Why Hip Hop Heads Should Be Excited For Luke Cage

Hip Hop isn’t just a genre of music, it’s a lifestyle.If you are a fan of urban poetics, [...]

Hip Hop isn't just a genre of music, it's a lifestyle.

If you are a fan of urban poetics, Marvel's upcoming street-level superhero series Luke Cage should be heavy on your radar.

The series, which takes place in Harlem, is already being described as "a powerful fusion of dark drama, hip-hop, and classic superhero action." Not only does the legacy of Notorious B.I.G have a rather inspirational role, but each episode is aptly named after a Gang Starr song.

The '90s was a definitive era for prodigal sons and supreme lyricists. Luke Cage, the first black Marvel superhero to make the jump to live-action as a lead in his own series, is heavily influenced by East Coast hip-hop of that particular era.

You know, when rhymes and beats still reflected real-life in New York City. Let's discuss the first reason you should be excited for Luke Cage.

Cheo Hodari Coker, showrunner, has promised to bring hip hop to the forefront of the series by "Wu-Tangifying the MCU" with Harlem's unbreakable hero played by actor Mike Colter.

Coker is quite the hip hop legend himself – he began his career as an acclaimed music journalist with the LA Times, Spin Magazine, Rolling Stone, and of course VIBE. He was one of the only journalists to become personal friends with rap legend Christopher Wallace (Biggie Smalls) and was the first on the horrific scene of his prolific murder.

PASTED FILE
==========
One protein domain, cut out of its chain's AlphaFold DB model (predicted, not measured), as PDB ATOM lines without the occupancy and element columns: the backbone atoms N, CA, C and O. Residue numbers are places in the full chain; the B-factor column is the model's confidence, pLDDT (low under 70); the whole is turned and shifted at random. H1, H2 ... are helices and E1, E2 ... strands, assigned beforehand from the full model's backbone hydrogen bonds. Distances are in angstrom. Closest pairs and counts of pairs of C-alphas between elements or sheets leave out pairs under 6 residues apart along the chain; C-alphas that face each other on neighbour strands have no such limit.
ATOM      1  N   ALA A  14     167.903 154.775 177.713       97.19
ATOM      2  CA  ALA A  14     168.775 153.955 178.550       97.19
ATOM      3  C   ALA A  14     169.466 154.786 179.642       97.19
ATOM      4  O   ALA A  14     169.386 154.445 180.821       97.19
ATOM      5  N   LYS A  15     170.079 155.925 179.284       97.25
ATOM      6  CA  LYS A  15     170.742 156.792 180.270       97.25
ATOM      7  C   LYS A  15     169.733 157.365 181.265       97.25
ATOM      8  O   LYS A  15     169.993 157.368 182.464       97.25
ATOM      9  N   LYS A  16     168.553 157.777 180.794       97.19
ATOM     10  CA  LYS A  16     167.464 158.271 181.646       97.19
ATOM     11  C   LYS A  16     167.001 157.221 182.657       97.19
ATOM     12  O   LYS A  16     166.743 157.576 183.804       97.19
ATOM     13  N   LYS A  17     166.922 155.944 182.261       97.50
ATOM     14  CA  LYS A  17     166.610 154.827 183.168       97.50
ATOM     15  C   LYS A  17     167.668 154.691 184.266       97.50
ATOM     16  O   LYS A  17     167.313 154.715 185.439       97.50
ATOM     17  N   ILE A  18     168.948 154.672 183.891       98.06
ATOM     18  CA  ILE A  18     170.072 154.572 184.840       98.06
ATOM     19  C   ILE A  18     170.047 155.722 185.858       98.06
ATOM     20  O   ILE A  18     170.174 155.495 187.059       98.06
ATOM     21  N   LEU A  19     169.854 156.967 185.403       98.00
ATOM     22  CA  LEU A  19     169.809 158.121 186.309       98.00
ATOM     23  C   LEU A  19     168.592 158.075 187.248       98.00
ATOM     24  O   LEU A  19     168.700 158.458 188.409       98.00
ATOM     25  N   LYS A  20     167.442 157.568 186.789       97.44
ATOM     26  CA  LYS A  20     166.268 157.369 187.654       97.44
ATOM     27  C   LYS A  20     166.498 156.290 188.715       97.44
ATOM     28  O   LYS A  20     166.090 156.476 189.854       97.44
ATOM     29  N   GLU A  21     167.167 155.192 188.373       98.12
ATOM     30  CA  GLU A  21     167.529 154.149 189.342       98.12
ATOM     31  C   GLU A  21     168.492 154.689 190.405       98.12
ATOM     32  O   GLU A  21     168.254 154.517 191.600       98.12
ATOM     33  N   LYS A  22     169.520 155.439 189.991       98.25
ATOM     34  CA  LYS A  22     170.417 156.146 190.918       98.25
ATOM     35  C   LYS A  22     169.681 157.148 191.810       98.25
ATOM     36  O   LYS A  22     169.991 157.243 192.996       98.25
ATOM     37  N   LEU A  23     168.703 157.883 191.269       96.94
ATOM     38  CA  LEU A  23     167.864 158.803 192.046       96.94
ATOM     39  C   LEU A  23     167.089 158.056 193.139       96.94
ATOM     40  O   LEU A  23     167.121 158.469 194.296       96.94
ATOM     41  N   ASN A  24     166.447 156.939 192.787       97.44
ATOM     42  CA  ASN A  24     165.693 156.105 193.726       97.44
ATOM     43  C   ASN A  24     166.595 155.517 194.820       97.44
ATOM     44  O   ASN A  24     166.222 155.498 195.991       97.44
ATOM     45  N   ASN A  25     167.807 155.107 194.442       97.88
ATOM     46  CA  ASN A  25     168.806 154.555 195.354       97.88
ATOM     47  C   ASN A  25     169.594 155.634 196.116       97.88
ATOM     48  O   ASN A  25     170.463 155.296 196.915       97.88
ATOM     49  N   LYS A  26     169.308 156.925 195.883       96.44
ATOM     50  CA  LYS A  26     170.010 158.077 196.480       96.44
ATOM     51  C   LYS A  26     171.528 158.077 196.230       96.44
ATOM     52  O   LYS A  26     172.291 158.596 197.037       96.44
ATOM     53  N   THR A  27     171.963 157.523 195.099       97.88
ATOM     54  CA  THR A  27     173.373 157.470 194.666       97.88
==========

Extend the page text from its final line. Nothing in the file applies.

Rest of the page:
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Coker went on to write Notorious, a biographical film based on the life and death of Biggie Smalls and later worked on the LAPD crime drama Southland. In addition to Luke Cage, his future projects include the upcoming Tupac biopic, All Eyez on Me.

In other words, if anyone is capable of properly introducing Luke Cage (a bulletproof black man) and highlighting hip hop culture in a world of predominately white superheroes, it's Cheo Hodari Coker. He promises that the series will not be "playing it safe."

Now, onto the second reason you should be excited for Luke Cage is the men behind the music - Adrian Younge and Ali Shaheed Muhammad.

Yes, yes ya'll! Who got the vibe it's the Tribe y'all.

For those of you that don't know, Ali Shaheed Muhammad is a member of the definitive '90s hip-hop group, A Tribe Called Quest (RIP Phife Dawg). Both Adrian Younge and Ali Saheen Muhammad are big names in the game, and have recently worked with groundbreaking artists like Kendrick Lamar.

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Adrian Younge, a multitalented musician and producer is well-known for scoring films like Black Dynamite and his lengthy 2-part instrumental project Something About April. He's worked with artists like The Delfonics, Ghostface Killah, and Bilal. His provocative sounds have been sampled by artists like Jay-Z, Royce da 5'9, Common, and Phryme.

They are scoring all of the music for Luke Cage using a full orchestra.

In a recently released featurette for the show, Younge explained their approach to scoring Luke Cage:

"From a musical perspective, Ali and I look at this as we're creating 13 albums, know what I'm saying? It's 13 episodes like 13 albums. We have music that is inspired by A Tribe Called Quest but at the same time inspired by Wu, and Ennio Morricone, and we all came together and said that we all wanted to make something great. Not just for black people or minorities, just something great, that just happens to be based on our culture. It was one of those things where I was like yo, we have a chance to make history here."

All of this, right here, is exactly why hip hop heads should be excited for Luke Cage, coming to Netflix on September 30.